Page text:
January can be a grim month. The ludicrous descent after the holiday season is tough; the weather can be cruel. But there’s quite a bit of good news to report on the sustainability front to cheer you up. That’s why we’re here. We’ve even put a jaunty infographic in to help.
Let’s go! Skip over the graphic to get to the fine details…
Birds need 10% eco-friendly farming to recover
Link: The Ecologist
Akepa is named after a bird: the endangered Hawai’i ‘akepa. We have a special kinship with avians. It worries us that there are fewer of our feathered acquaintances, flying in the air or scurrying around.
There are many reasons why birds are on a steep decline, from pesticides to habit loss. It’s a sad trend but birds can strike back if impactful measures are taken. Which brings us onto a ten-year study that was published in January showing that only around 10% of farmland needs to be devoted to bird-friendly measures, like providing insect-rich habitats, for declines to reverse. Problems and solutions.
The findings could be incorporated into legally-binding targets to halt species declines in England by 2030. Similar targets are also up for discussion in the EU.
And now it’s time for a Lapwing, which is one of the birds in decline in the UK at the moment. Haircuts like these enrich our landscapes and lives.
Earth’s ozone layer to heal within decades
Link: The Guardian
Who knows whether our generation will meet the colossal challenge of averting a climate catastrophe. Still, when you consider that folk have faced huge environmental challenges before and found solutions, it perks you up a bit.
In the 1980s and 90s, one of the most feared environmental perils was the hole in the ozone. With the gap exposing people to ruinous ultraviolet radiation from the sun. Yet, we got our sh*t together and agreed to eliminate ozone-depleting chemicals, like CFCs. Many of those would have also contributed to even higher greenhouse gas emissions since.
As a result that hole has steadily shrunk. It has almost healed. In January it was reported that the hole in the ozone layer will be gone over the Arctic by 2045 and the Antarctic by 2066. The lesson is that dire outcomes can be avoided if strong action is taken.
Fishing workers can now wear shellmets
Overfishing harms our oceans and marine life due to impacts like the mass of abandoned fishing nets. But we’re finding solutions to the massive amounts of waste. In comes the Shellmet: a helmet made from scallops. You heard that right. The helmet’s main material, Shellstic is made from discarded scallop shells that would otherwise go to waste, plus recycled plastic. Shella good!
The Shellmet was designed for the Japanese fishing community in Sarufutsu village, where every year, 40,000 tons of scallop shells go to waste. Which is great, because seashell waste is an issue.
The Shellmet doesn’t have to only be used by fishing workers, though. It can be used by other workers who should be helmeted. The ingenious hard hat will also be available to the public soon for other applications such as cycling helmets.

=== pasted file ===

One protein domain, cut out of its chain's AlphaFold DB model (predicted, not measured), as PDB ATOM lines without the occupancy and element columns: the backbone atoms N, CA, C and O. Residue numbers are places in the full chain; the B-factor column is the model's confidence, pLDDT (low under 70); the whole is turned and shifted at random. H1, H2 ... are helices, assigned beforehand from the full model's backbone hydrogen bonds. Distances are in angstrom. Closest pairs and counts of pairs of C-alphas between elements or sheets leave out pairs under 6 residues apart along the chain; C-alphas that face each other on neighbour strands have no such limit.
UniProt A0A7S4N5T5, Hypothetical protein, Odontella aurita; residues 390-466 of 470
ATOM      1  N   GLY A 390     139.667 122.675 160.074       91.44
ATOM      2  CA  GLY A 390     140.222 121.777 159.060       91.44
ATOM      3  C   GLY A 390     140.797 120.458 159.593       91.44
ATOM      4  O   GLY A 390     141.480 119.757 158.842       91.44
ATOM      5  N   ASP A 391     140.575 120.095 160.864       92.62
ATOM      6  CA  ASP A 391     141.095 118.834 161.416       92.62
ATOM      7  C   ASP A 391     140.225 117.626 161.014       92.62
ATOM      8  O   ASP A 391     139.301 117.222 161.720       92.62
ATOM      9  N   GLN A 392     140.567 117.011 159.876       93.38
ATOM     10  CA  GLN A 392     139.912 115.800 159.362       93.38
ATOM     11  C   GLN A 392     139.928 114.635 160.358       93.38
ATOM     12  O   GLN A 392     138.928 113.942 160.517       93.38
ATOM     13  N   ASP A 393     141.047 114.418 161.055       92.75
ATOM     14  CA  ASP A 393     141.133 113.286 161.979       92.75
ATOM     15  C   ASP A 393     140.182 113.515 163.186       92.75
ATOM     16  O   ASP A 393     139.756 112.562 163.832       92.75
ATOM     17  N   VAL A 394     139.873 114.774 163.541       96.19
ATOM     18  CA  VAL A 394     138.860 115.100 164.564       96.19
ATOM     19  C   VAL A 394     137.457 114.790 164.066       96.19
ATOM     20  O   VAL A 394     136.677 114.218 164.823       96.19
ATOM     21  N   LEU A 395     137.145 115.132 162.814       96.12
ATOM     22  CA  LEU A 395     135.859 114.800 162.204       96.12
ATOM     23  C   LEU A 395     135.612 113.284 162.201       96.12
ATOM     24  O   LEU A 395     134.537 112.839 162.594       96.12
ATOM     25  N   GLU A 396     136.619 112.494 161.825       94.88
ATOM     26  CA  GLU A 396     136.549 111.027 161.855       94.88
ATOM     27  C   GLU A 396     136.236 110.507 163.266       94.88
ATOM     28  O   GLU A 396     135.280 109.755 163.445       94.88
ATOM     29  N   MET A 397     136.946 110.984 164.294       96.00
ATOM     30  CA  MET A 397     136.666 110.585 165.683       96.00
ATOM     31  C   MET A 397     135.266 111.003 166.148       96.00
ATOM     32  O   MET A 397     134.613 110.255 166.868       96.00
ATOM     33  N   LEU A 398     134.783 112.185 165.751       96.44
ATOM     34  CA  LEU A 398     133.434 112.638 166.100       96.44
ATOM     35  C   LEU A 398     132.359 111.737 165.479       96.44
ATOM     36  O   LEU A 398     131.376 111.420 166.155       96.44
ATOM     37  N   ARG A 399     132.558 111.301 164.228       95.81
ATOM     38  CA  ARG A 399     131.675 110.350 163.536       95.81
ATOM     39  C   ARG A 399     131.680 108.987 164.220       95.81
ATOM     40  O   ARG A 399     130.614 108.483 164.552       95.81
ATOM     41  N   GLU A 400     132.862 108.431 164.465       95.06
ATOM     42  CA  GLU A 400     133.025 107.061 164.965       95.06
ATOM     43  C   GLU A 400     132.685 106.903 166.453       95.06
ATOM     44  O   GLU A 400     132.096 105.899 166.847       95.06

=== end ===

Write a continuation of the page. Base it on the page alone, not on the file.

Solar panels that can swim
Solar panels on land are not enough. We need land for many other things. Plus, solar panels require more land space than other sources of energy. An alternative is to put solar panels on the surface of the ocean. This approach could also provide energy to remote, land-scarce locations where millions of people have no access to electricity, like Indonesian islands. Floating solar panels could even produce as much electricity as all the fossil fuel plants in the world if 10% of the planet’s hydropower reservoirs were covered with them.
These buoyant absorbers are growing in popularity in Asia, which is where a new megafarm in South Korea will be the world’s largest. It’ll power 1 million homes with 2.1 gigawatts of electricity when it opens later this year!
Solar panels are not just popping up on water but also other unusual places like abandoned golf courts so stay vigilant, just in case.
CO2 removal technologies – we need them
If one thing’s for sure, there’s too much CO2 in the air. And unfortunately it stays up there for centuries once released. That means to get rid of it, we’re going to need novel technologies to remove the problematic gas, as well as reducing our emissions and planting trees.
That’s what it says in an influential report, released in January “The State of Carbon Dioxide Removal”. It’s the first comprehensive assessment of how CO2 removal is going.
One option is carbon removal facilities, which filter CO2 from the air before storing it under the ground where it can’t get up to no good. Climeworks is a company that builds those. Here’s a little more from them on how it all works.
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Hellish prison to make a green transformation
Link: Positive News
Rikers Island prison, notorious for being one of the worst in the world, is going to close by 2027. The non-profit Regional Plan Association (RPA) has partnered with the Renewable Rikers Coalition and Rhode Island School of Design to create a vision for Rikers Island as a centre for green energy.
The plan includes removing sewage plants in the Bronx and Queens and replacing them with solar arrays and wastewater facilities on Rikers. There’s a composting and recycling hub, a research and a training institute for solar installation and repair skills. Cleaning up New York’s electricity grid will also provide jobs for the former inmates. That’s way better than turning the hellish inescapable complex into some luxury attic lofts. But will it happen? We hope so.
And that is the end of this post. See you next month.
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